(4) In any case where bail is denied before conviction, the judge shall place in the record his reasons for denying bail. Any person who is charged with an offense punishable by imprisonment for a maximum of twenty (20) years or more or by life imprisonment and who is denied bail prior to conviction shall be entitled to an emergency hearing before a justice of the Mississippi Supreme Court. The provisions of this subsection (4) do not apply to bail revocation orders.

[2] Miss. Const. Art. 6, § 177A, subsections (b) and (e), state:

On recommendation of the commission on judicial performance, the supreme court may remove from office, suspend, fine or publicly censure or reprimand any justice or judge of this state for: (b) willful misconduct in office; or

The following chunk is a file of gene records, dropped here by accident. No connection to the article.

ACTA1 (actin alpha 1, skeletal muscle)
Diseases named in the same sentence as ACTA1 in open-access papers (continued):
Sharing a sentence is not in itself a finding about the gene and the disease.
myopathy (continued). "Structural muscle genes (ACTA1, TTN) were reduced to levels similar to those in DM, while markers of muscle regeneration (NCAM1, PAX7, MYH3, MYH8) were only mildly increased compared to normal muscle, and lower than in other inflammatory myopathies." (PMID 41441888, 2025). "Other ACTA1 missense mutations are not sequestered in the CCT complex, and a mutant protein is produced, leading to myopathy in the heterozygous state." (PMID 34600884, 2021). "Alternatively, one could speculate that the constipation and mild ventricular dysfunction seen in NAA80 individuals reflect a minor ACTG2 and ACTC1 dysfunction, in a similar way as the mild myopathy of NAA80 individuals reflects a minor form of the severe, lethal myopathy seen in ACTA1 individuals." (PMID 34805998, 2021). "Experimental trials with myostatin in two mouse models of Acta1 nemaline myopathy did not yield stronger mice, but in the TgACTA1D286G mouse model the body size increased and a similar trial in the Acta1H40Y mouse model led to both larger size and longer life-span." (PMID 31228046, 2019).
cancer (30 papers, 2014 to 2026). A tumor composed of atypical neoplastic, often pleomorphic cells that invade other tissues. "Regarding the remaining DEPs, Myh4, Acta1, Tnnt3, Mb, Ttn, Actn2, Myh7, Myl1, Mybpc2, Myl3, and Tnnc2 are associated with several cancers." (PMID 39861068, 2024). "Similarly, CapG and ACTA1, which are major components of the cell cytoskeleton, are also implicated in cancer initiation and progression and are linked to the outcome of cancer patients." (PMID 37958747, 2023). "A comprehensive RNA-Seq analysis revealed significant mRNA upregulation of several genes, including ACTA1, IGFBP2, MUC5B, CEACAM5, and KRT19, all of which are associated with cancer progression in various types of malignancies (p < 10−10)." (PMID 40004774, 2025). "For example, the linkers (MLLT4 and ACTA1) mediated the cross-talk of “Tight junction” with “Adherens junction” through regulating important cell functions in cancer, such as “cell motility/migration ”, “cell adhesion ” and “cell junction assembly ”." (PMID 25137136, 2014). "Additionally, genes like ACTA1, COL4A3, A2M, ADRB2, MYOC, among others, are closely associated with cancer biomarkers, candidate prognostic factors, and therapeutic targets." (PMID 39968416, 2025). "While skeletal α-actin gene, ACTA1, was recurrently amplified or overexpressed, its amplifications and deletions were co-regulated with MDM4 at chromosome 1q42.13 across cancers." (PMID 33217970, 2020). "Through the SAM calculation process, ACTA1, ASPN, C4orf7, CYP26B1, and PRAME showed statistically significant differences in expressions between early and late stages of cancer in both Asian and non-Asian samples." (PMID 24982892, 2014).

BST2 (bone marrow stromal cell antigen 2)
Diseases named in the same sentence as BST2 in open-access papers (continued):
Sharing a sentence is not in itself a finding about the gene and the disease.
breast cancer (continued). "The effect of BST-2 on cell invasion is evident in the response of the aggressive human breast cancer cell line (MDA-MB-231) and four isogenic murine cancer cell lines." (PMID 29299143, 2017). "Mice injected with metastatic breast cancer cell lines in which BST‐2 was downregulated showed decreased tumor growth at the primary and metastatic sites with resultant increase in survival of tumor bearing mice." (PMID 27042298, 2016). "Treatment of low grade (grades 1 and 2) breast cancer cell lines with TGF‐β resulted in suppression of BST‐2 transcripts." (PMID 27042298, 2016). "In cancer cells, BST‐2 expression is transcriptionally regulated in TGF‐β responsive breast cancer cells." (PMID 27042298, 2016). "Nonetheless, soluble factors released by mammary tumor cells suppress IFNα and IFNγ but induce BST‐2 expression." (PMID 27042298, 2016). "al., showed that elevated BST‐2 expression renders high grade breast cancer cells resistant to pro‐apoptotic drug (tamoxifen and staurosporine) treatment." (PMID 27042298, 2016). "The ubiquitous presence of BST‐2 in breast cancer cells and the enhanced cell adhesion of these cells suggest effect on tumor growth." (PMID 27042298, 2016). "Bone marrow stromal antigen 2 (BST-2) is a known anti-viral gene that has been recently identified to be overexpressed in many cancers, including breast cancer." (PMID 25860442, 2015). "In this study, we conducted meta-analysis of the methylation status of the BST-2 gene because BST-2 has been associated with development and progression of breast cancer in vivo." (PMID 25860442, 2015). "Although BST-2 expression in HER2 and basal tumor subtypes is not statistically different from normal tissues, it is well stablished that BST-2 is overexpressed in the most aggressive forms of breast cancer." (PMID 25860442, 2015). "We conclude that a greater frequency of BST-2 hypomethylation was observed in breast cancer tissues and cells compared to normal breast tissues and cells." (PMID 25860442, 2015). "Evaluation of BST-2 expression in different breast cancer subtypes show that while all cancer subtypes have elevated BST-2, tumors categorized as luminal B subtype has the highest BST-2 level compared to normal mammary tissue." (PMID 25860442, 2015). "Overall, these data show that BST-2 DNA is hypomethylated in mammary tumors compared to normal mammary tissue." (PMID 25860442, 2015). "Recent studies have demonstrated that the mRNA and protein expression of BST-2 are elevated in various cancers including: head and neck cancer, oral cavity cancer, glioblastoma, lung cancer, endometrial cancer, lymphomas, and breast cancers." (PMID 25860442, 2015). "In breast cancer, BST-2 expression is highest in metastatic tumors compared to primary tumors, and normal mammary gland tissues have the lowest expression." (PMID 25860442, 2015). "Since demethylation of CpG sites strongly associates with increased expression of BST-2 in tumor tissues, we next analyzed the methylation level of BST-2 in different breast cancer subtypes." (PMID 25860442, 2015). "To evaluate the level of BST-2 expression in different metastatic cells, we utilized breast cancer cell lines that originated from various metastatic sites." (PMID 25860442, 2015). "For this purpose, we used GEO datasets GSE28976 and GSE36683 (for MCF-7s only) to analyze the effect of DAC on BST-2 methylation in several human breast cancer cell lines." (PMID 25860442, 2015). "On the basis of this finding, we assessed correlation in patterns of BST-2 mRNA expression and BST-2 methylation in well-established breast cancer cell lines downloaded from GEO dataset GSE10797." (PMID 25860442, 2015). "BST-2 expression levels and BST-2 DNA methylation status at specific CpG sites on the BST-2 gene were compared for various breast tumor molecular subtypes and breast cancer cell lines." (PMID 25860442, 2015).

(e) conduct prejudicial to the administration of justice which brings the judicial office into disrepute; and may retire involuntarily any justice or judge for physical or mental disability seriously interfering with the performance of his duties, which disability is or is likely to become of a permanent character.